Report on Nyamulagira (DR Congo) — 17 May-23 May 2023
Smithsonian Institution / US Geological Survey
Weekly Volcanic Activity Report, 17 May-23 May 2023
Managing Editor: Sally Sennert.
Please cite this report as:
Global Volcanism Program, 2023. Report on Nyamulagira (DR Congo) (Sennert, S, ed.). Weekly Volcanic Activity Report, 17 May-23 May 2023. Smithsonian Institution and US Geological Survey.
1.408°S, 29.2°E; summit elev. 3058 m
All times are local (unless otherwise noted)
The Observatoire Volcanologique de Goma (OVG) reported that lava continued to erupt from vents in Nyamulagira’s summit crater during 17-23 May. Lava flows began moving into the N and NW parts of the crater beginning on 9 May, towards the low point of the crater rim. Intense incandescence from the summit was visible from Goma (27 km S) during the evenings of 17 and 19 May. Satellite images showed a notable sulfur dioxide plume drifting NW and W during 19-20 May. Drone footage acquired on 20 May captured images of narrow lava flows traveling about 100 m down the W flank. Intense incandescence emanating from the summit was again visible from Goma at around 1830. Data from the Rumangabo seismic station indicated a downward trend in activity during 17-20 May and a significant decrease during 20-21 May. Though weather clouds were dense over the summit, hot lava on the NW flank was visible in a 22 May Sentinel-2 infrared (SWIR) image.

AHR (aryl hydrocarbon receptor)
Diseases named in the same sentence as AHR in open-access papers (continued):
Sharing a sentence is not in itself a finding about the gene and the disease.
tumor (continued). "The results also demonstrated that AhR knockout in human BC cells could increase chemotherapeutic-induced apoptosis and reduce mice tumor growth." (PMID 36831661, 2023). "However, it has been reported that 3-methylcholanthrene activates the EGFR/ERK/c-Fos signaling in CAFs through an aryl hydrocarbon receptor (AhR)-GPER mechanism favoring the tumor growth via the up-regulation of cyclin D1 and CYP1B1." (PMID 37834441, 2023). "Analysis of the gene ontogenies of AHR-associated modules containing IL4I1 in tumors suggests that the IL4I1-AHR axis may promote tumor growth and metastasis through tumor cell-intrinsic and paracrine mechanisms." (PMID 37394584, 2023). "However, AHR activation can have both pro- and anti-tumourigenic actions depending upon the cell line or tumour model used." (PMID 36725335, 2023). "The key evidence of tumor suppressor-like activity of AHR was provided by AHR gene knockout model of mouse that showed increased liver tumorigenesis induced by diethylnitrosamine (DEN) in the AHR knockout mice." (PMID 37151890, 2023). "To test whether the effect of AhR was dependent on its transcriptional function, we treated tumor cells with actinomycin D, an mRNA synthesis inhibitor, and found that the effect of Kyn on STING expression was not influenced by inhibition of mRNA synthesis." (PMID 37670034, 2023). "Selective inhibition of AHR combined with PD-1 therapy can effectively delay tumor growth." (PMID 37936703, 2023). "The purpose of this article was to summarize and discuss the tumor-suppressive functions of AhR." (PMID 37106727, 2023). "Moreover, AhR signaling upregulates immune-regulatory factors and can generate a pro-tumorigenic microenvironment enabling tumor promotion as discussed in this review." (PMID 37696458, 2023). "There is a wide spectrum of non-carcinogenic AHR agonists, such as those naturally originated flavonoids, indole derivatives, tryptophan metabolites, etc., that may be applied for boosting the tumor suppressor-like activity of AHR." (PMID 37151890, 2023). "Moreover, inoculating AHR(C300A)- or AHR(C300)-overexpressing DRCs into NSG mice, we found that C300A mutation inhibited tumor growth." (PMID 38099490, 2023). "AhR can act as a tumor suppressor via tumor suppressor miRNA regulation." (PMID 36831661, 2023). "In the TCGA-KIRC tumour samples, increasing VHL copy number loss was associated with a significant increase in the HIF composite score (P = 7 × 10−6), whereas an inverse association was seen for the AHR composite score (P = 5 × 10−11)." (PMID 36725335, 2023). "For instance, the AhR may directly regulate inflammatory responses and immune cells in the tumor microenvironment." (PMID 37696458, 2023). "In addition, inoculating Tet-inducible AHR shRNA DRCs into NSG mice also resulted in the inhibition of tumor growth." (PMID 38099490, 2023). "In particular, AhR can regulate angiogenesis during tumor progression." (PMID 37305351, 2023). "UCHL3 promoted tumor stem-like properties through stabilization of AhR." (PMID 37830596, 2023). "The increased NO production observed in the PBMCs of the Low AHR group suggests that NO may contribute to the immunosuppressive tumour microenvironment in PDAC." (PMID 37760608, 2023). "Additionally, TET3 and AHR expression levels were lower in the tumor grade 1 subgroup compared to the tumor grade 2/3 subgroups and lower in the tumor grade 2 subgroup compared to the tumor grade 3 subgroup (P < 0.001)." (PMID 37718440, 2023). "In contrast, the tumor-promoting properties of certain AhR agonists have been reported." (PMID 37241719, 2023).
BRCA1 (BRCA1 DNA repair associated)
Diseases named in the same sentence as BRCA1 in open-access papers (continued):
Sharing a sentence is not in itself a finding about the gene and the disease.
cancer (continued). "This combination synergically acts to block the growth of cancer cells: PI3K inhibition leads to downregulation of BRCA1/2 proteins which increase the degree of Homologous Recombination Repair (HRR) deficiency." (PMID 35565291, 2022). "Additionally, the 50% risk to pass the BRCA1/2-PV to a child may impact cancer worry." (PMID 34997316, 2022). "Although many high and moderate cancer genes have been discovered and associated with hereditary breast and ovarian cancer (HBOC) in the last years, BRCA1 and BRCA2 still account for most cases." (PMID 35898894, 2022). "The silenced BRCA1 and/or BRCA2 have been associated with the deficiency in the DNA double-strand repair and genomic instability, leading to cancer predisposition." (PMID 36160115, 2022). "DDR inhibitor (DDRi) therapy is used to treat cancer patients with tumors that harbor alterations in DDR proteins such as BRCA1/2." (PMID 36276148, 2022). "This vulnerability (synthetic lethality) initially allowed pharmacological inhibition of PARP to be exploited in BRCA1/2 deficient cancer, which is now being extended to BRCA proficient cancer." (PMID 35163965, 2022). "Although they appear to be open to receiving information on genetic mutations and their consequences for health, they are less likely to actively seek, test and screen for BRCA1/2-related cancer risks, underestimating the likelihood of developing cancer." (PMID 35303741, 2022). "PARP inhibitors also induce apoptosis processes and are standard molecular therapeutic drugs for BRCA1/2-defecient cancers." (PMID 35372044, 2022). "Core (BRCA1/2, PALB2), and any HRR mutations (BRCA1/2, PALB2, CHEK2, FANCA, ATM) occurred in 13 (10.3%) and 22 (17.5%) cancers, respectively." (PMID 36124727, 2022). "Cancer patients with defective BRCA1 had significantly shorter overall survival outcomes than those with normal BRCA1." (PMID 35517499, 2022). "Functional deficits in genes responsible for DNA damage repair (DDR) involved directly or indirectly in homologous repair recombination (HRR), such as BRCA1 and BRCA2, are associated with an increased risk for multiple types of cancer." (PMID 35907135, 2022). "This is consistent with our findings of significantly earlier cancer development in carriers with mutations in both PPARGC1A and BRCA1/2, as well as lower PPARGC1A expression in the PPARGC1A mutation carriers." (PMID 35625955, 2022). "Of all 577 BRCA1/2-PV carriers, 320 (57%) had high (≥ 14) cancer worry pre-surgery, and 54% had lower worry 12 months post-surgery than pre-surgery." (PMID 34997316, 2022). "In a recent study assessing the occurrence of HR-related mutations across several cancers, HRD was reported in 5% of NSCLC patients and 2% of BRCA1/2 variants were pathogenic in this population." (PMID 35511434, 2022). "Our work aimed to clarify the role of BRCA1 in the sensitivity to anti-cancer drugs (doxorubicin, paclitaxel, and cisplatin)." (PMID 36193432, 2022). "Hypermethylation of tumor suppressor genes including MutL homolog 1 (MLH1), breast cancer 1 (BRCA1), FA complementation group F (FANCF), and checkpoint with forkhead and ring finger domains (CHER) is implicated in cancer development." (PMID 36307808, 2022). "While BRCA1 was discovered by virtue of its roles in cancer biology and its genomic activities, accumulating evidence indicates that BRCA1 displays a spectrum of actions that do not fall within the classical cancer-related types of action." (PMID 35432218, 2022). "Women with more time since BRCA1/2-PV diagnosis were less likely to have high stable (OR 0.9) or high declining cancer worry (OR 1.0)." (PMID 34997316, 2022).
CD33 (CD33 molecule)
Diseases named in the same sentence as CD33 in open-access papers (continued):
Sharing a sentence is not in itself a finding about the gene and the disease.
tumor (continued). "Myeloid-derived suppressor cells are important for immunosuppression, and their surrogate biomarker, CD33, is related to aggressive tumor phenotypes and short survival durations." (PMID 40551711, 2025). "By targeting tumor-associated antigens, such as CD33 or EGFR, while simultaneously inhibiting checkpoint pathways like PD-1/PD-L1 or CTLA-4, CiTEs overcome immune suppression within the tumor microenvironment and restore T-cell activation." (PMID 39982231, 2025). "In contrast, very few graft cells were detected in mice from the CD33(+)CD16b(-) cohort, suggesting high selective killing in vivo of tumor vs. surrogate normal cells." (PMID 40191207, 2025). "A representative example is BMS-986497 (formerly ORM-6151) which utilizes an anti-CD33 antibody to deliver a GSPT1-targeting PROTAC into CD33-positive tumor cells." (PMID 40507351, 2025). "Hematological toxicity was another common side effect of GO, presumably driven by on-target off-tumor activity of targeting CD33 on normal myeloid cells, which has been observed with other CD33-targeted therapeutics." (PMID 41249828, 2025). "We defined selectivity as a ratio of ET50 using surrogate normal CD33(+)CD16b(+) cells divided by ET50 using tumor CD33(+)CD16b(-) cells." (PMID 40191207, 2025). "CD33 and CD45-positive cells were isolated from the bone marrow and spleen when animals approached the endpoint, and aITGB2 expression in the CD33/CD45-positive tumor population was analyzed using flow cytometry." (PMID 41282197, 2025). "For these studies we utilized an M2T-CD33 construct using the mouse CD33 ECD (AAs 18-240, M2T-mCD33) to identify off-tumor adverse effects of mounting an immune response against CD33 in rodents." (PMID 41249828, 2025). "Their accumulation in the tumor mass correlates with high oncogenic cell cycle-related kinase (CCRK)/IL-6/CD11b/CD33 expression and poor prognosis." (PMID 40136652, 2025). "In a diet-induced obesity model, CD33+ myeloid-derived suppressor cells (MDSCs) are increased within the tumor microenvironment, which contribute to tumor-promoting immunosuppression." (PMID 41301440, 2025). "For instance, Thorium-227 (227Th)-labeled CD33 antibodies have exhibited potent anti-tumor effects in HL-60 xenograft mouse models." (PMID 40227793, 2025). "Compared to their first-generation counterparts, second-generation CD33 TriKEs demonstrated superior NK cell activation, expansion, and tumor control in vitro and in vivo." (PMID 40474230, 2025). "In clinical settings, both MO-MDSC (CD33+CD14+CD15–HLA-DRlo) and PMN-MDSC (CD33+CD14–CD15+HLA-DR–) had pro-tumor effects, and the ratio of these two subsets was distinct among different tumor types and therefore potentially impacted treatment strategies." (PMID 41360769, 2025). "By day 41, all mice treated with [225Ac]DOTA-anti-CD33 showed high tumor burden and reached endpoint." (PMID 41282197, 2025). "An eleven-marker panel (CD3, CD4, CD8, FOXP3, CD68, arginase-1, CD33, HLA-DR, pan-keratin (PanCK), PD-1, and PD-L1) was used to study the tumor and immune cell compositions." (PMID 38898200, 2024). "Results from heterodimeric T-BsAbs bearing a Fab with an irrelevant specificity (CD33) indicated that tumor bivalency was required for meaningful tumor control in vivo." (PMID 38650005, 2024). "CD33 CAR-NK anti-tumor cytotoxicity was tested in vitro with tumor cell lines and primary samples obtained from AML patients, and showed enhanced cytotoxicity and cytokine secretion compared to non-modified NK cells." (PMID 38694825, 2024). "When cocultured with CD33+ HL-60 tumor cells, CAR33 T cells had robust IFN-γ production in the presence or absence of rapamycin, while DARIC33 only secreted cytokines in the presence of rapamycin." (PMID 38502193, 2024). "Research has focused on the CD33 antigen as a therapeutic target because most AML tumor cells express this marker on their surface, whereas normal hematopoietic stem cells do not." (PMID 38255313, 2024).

Geological Summary. Africa's most active volcano, Nyamulagira (also known as Nyamuragira), is a massive high-potassium basaltic shield about 25 km N of Lake Kivu and 13 km NNW of the steep-sided Nyiragongo volcano. The summit is truncated by a small 2 x 2.3 km caldera that has walls up to about 100 m high. Documented eruptions have occurred within the summit caldera, as well as from the numerous flank fissures and cinder cones. A lava lake in the summit crater, active since at least 1921, drained in 1938, at the time of a major flank eruption. Recent lava flows extend down the flanks more than 30 km from the summit as far as Lake Kivu; extensive lava flows from this volcano have covered 1,500 km2 of the western branch of the East African Rift.